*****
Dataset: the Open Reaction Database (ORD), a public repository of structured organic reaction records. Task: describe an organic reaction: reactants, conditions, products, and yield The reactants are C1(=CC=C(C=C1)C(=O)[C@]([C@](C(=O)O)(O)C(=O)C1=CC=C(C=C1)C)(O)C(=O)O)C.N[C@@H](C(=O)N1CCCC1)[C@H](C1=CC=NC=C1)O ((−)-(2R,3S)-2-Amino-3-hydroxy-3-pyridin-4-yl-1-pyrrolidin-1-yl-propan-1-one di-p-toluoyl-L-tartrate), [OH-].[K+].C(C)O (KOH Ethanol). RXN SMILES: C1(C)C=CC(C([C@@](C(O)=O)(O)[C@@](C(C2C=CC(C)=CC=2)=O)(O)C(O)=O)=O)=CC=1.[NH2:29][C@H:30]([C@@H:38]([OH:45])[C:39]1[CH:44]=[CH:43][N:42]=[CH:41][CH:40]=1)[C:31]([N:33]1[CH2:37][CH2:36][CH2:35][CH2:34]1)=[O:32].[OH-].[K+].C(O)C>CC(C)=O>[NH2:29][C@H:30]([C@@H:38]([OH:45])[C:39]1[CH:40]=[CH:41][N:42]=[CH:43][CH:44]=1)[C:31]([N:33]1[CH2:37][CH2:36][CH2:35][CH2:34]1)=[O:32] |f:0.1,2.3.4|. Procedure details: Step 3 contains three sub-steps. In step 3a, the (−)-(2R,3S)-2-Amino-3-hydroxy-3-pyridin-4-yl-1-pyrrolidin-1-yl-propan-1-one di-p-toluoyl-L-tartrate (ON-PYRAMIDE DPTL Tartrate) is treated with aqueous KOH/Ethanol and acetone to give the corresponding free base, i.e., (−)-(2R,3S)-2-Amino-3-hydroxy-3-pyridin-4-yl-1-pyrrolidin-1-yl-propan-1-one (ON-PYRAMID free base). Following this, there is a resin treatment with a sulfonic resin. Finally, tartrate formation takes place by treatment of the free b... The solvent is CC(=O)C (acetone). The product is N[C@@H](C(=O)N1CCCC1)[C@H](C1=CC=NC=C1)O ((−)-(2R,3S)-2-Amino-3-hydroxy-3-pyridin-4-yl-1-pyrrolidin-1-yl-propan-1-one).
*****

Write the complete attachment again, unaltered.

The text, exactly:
Dataset: the Open Reaction Database (ORD), a public repository of structured organic reaction records. Task: describe an organic reaction: reactants, conditions, products, and yield The reactants are C1(=CC=C(C=C1)C(=O)[C@]([C@](C(=O)O)(O)C(=O)C1=CC=C(C=C1)C)(O)C(=O)O)C.N[C@@H](C(=O)N1CCCC1)[C@H](C1=CC=NC=C1)O ((−)-(2R,3S)-2-Amino-3-hydroxy-3-pyridin-4-yl-1-pyrrolidin-1-yl-propan-1-one di-p-toluoyl-L-tartrate), [OH-].[K+].C(C)O (KOH Ethanol). RXN SMILES: C1(C)C=CC(C([C@@](C(O)=O)(O)[C@@](C(C2C=CC(C)=CC=2)=O)(O)C(O)=O)=O)=CC=1.[NH2:29][C@H:30]([C@@H:38]([OH:45])[C:39]1[CH:44]=[CH:43][N:42]=[CH:41][CH:40]=1)[C:31]([N:33]1[CH2:37][CH2:36][CH2:35][CH2:34]1)=[O:32].[OH-].[K+].C(O)C>CC(C)=O>[NH2:29][C@H:30]([C@@H:38]([OH:45])[C:39]1[CH:40]=[CH:41][N:42]=[CH:43][CH:44]=1)[C:31]([N:33]1[CH2:37][CH2:36][CH2:35][CH2:34]1)=[O:32] |f:0.1,2.3.4|. Procedure details: Step 3 contains three sub-steps. In step 3a, the (−)-(2R,3S)-2-Amino-3-hydroxy-3-pyridin-4-yl-1-pyrrolidin-1-yl-propan-1-one di-p-toluoyl-L-tartrate (ON-PYRAMIDE DPTL Tartrate) is treated with aqueous KOH/Ethanol and acetone to give the corresponding free base, i.e., (−)-(2R,3S)-2-Amino-3-hydroxy-3-pyridin-4-yl-1-pyrrolidin-1-yl-propan-1-one (ON-PYRAMID free base). Following this, there is a resin treatment with a sulfonic resin. Finally, tartrate formation takes place by treatment of the free b... The solvent is CC(=O)C (acetone). The product is N[C@@H](C(=O)N1CCCC1)[C@H](C1=CC=NC=C1)O ((−)-(2R,3S)-2-Amino-3-hydroxy-3-pyridin-4-yl-1-pyrrolidin-1-yl-propan-1-one).